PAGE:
Framing Difference and Leadership: An Analysis of the Framing Processes of Emerging and Practicing Leaders
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Individuals who identify with a social minority group, particularly African American, tend to face problematic social conditions wherein difference becomes a salient factor by which they must make sense of, negotiate, and manage as they fulfill the role of “leader.” Researchers and practitioners have investigated and addressed this issue for a number of decades. Much of this research continues to classify the findings in overly simplistic terms (e.g., good/bad, positive/negative, evil/angelic). This dissertation engages such research by focusing on the how minority leaders at varying stages of their careers engage difference and leadership. Overall, this dissertation seeks to address the specific framing devices emerging and practicing leaders deploy to make sense of issues at the intersection of difference and leadership. To this aim, more than 40 interviews were conducted to better understand the day-to-day, ongoing negotiations of African Americans who are actively seeking (emerging) or filling (practicing) leadership roles. The analysis highlights eight framing devices enacted by practicing leaders and seven framing devices enacted by emerging leaders as they make sense of and strategically maneuver issues of difference and leadership. Several significant findings emerge that highlight the following points: the participants in this study enact (some) similar devices for similar purposes. Both emerging and practicing leaders enact frames to negotiate the stages within which they are experiencing organizational socialization. Continued research is necessary to unpack the complexities of difference and leadership.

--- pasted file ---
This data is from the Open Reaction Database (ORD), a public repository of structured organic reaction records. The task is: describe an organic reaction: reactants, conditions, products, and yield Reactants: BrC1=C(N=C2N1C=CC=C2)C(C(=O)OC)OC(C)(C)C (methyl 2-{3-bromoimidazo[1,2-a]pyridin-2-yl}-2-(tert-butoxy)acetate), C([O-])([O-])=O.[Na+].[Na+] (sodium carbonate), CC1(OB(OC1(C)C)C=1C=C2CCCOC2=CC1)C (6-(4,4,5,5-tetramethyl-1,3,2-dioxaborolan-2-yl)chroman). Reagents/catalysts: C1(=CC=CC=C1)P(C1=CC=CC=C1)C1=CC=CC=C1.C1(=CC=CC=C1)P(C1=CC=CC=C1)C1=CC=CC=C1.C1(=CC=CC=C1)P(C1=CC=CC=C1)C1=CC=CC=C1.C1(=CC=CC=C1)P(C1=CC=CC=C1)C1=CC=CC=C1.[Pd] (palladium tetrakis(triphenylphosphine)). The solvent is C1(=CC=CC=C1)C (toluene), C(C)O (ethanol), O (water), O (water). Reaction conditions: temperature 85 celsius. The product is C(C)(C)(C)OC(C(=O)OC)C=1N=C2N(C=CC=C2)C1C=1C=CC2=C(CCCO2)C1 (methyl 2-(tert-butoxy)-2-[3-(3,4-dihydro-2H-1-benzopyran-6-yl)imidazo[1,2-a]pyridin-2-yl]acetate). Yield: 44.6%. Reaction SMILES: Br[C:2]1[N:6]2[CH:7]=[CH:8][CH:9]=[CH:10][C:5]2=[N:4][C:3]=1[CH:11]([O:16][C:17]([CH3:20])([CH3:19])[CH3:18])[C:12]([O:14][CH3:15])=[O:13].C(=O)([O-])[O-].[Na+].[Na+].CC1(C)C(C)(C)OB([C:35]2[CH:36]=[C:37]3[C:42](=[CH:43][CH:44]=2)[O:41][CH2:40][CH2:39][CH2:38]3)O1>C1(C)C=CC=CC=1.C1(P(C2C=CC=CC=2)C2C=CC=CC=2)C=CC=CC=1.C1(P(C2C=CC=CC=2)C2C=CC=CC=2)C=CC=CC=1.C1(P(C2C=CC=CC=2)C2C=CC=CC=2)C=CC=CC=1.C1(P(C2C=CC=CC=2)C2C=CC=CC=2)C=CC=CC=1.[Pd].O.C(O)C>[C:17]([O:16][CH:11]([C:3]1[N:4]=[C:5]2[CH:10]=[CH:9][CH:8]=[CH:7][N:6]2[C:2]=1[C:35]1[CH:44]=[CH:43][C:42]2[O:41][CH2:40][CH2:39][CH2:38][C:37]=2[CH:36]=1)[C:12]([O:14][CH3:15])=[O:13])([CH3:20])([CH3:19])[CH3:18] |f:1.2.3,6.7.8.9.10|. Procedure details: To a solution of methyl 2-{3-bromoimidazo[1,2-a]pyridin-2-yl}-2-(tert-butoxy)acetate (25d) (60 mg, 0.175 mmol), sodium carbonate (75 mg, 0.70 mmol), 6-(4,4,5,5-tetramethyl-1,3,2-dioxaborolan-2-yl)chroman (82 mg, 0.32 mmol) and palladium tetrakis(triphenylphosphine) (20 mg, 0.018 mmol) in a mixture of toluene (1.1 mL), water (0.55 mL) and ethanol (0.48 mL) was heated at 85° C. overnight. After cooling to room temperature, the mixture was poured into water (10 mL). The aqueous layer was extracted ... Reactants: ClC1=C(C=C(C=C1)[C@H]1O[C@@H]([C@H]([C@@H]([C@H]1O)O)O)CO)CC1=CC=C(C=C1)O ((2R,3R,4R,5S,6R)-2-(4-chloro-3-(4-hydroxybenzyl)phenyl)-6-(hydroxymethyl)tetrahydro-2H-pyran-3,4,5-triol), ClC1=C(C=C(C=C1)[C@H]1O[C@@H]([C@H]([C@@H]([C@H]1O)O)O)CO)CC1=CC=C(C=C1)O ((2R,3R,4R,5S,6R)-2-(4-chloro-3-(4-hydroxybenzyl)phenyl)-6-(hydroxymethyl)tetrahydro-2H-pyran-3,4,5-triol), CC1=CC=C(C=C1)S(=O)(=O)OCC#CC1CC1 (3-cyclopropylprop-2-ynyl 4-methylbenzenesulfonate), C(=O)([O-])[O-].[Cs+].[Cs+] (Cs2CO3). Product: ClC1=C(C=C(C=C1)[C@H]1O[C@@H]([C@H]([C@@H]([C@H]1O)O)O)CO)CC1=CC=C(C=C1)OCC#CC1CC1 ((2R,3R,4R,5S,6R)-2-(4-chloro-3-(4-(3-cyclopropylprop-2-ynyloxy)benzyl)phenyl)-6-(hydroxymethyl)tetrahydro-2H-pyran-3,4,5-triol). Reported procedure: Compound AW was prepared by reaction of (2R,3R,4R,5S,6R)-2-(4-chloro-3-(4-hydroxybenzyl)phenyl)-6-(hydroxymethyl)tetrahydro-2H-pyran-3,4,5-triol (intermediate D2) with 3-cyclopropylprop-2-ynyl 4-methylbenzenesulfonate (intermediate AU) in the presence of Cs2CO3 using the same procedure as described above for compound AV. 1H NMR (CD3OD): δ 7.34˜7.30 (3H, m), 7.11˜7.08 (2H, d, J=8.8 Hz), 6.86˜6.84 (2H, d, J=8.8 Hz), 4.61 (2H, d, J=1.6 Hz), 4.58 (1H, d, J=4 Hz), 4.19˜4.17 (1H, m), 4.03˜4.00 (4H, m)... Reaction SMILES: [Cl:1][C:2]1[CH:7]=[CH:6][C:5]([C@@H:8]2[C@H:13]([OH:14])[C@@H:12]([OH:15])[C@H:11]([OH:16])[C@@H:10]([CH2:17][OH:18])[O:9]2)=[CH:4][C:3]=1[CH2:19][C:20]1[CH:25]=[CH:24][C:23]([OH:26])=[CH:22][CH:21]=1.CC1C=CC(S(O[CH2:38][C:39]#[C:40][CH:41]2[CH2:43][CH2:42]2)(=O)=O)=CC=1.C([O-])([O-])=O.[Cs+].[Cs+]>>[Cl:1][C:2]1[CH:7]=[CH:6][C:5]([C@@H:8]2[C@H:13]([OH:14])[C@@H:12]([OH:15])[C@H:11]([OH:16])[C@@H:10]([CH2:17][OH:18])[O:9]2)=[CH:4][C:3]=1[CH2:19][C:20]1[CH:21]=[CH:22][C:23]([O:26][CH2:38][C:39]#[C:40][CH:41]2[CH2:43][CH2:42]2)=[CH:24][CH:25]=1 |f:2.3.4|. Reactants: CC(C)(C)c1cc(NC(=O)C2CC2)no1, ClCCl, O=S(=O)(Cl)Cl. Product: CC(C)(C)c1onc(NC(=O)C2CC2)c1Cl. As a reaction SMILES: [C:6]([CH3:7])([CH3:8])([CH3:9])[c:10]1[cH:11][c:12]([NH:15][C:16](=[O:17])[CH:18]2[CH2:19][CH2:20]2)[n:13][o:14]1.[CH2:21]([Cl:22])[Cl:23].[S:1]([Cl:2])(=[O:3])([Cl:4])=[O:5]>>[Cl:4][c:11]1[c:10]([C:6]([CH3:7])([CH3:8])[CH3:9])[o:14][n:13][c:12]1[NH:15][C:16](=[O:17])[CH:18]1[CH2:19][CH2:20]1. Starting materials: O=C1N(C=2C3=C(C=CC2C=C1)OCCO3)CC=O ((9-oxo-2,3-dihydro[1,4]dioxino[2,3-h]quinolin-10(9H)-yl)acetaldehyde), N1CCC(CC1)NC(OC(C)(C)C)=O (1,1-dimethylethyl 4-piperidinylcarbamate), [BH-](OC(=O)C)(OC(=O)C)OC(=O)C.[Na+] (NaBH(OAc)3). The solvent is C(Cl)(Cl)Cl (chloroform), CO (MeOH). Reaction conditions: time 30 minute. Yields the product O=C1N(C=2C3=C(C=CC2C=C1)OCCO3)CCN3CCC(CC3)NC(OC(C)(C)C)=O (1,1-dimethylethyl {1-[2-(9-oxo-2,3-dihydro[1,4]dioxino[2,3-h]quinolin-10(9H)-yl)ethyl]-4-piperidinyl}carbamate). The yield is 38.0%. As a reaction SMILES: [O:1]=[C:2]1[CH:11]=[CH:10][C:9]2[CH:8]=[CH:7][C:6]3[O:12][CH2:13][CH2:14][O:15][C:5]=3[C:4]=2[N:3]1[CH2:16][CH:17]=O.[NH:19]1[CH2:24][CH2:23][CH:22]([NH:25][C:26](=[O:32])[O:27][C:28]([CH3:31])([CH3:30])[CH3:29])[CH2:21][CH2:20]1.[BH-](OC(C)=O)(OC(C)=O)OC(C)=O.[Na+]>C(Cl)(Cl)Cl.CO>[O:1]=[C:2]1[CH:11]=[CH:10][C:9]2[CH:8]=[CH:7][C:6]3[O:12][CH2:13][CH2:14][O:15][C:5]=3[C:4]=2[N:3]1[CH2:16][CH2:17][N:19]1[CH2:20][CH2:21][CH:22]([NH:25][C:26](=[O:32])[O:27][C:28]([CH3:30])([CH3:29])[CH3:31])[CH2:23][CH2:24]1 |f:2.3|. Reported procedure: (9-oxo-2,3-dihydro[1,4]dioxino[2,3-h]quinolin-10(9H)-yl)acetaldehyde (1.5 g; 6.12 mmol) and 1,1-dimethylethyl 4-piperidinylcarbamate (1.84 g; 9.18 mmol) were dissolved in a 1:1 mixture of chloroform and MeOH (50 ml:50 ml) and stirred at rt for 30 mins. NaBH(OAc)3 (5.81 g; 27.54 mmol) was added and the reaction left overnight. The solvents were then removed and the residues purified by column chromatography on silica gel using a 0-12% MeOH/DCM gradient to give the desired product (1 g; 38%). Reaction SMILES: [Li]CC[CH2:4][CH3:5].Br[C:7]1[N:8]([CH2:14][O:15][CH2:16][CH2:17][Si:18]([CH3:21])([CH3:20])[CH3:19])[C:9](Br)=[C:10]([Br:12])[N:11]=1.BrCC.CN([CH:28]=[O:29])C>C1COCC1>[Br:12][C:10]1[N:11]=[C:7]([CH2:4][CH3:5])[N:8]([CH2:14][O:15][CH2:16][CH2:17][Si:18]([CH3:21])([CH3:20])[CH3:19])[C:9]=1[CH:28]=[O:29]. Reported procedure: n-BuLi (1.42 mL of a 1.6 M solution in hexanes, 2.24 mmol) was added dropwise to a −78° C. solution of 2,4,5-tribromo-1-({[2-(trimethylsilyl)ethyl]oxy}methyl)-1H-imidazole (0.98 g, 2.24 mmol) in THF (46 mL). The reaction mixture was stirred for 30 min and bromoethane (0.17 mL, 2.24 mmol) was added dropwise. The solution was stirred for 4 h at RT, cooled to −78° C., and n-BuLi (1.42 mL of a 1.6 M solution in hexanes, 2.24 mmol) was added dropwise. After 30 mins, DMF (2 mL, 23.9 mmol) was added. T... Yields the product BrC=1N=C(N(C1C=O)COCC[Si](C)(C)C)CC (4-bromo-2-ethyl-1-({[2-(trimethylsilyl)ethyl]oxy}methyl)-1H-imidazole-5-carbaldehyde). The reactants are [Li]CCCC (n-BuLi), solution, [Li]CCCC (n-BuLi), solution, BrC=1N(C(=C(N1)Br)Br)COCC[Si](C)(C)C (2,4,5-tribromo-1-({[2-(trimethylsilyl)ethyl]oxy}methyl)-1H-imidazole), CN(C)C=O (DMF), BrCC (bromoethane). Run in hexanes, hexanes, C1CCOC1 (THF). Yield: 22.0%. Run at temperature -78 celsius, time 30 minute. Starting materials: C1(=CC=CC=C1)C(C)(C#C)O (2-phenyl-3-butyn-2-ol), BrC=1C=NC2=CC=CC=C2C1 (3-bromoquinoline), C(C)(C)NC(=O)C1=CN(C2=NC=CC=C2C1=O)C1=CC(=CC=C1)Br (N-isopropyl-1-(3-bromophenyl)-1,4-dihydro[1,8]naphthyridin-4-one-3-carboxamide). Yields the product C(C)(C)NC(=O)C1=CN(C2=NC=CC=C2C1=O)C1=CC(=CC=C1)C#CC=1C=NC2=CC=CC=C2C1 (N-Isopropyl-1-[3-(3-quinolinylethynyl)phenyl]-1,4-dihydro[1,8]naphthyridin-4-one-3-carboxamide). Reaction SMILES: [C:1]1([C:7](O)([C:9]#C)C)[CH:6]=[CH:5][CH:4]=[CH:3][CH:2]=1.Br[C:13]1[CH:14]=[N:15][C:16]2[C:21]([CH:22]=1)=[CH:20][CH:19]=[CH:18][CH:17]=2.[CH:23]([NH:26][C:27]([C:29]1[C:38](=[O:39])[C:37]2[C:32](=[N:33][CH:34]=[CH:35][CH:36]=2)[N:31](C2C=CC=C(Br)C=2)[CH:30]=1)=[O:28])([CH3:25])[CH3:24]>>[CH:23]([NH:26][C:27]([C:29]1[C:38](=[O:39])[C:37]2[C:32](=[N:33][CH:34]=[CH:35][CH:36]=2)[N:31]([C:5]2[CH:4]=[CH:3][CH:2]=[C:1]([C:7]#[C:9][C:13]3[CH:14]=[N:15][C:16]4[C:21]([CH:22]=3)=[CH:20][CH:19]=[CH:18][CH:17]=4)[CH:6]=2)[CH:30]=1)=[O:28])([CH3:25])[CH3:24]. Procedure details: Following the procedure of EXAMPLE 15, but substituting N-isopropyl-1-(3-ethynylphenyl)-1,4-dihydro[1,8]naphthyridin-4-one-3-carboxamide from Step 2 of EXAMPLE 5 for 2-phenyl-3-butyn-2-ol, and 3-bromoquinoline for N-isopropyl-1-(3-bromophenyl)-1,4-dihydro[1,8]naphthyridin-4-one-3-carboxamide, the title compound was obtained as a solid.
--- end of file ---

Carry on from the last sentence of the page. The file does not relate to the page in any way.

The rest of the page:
Collins, Brittany L (2015). Framing Difference and Leadership: An Analysis of the Framing Processes of Emerging and Practicing Leaders. Doctoral dissertation, Texas A & M University. Available electronically from